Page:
Midline and intralaminar thalamic connections with the orbital and medial prefrontal networks in macaque monkeys

David T. Hsu, Joseph L. Price

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Although the midline and intralaminar thalamic nuclei (MITN) were long believed to project "nonspecifically," they are now known from rat studies to have restricted connections to the prefrontal cortex. This has not been studied thoroughly in primates, however, and it is not known how MITN are associated with the "orbital" and "medial" prefrontal networks. This study examined the connections of MITN in cynomolgus monkeys (Macaca fascicularis). Experiments with retrograde and anterograde tracer injections into the orbital and medial prefrontal cortex (OMPFC) showed that MITN are strongly connected with the medial prefrontal network. The dorsal nuclei of the midline thalamus, including the paraventricular (Pa) and parataenial nuclei (Pt), had heavy connections with medial network areas 25, 32, and 14c in the subgenual region. Areas 13a and 12o, which are associated with both networks, were strongly connected with the Pt and the central intermedial nucleus, respectively. Otherwise, orbital network areas had weak connections with MITN. Anterograde tracer injections into the dorsal midline thalamus resulted in heavy terminal labeling in the medial prefrontal network, most notably in areas ventral to the genu of the corpus callosum (25, 32, and 14c), but also in adjacent areas (13a and 13b). Retrograde tracer injection into the dorsal midline labeled similar areas. The medial network, particularly the subgenual region, is involved in visceral and emotional control and has been implicated in mood disorders. The strong connections between the subgenual cortex and the Pa provide a pathway through which stress signals from the Pa may influence these prefrontal circuits.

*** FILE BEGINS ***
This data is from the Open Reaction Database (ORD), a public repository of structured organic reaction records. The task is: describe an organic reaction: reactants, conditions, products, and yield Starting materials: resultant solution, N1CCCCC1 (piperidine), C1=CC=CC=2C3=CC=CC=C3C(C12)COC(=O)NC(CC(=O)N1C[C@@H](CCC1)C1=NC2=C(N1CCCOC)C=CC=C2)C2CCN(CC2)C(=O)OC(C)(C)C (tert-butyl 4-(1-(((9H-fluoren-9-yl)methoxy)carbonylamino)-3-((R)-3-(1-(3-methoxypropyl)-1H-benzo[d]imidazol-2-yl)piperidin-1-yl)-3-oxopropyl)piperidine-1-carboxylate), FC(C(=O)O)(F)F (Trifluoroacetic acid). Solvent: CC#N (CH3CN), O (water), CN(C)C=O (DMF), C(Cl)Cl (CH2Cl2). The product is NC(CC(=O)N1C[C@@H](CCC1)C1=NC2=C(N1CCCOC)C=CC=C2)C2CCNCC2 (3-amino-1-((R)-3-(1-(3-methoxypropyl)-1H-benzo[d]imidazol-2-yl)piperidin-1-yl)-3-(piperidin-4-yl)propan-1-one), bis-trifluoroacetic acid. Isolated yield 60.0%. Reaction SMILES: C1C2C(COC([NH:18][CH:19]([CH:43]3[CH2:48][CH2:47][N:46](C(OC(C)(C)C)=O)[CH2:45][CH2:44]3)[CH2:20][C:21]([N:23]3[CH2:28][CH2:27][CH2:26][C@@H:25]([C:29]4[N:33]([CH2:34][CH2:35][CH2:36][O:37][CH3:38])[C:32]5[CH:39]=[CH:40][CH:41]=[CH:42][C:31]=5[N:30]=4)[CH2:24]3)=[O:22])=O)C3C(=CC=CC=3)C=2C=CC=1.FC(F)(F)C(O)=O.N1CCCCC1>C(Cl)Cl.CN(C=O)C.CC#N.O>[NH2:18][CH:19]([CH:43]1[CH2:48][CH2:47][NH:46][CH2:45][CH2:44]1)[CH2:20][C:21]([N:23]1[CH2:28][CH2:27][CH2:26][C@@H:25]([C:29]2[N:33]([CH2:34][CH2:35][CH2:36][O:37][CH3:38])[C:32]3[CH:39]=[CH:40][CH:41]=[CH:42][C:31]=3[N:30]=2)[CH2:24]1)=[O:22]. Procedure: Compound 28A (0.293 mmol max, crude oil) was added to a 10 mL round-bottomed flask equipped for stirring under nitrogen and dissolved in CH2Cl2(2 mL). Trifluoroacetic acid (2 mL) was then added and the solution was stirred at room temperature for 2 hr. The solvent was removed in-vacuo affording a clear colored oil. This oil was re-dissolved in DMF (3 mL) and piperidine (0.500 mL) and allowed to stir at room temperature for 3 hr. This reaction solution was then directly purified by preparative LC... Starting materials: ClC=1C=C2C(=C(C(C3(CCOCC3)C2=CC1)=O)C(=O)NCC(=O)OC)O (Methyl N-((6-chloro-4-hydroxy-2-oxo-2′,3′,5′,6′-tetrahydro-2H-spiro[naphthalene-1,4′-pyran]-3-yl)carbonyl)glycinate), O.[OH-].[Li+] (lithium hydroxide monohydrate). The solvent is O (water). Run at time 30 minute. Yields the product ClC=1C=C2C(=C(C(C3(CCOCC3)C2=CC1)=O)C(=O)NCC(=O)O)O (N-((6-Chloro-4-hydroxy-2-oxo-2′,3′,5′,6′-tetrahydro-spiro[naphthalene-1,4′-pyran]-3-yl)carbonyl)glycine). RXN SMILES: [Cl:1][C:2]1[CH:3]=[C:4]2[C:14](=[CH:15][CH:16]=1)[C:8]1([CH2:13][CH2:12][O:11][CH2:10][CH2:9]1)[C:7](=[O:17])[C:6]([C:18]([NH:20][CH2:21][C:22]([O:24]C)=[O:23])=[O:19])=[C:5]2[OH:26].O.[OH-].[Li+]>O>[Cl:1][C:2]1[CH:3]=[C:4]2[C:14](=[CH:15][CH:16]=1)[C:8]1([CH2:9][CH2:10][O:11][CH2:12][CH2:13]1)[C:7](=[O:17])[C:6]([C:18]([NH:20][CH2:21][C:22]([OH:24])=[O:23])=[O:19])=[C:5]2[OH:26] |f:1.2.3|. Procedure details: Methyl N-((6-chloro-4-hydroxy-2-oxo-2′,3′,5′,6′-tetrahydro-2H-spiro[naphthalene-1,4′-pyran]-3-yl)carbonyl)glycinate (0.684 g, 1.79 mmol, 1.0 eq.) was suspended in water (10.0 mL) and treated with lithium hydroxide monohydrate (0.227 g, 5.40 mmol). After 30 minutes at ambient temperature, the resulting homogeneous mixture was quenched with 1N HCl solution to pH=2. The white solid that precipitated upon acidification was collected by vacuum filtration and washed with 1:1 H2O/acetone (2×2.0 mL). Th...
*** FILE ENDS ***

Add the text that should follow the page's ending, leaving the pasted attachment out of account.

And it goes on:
Original languageEnglish
Pages (from-to)89-111
Number of pages23
JournalJournal of Comparative Neurology
Issue number2
StatePublished - Sep 10 2007


  • Central thalamic nuclei
  • Mood disorders
  • Parataenial nucleus
  • Paraventricular nucleus
  • Stress
  • Subgenual cortex


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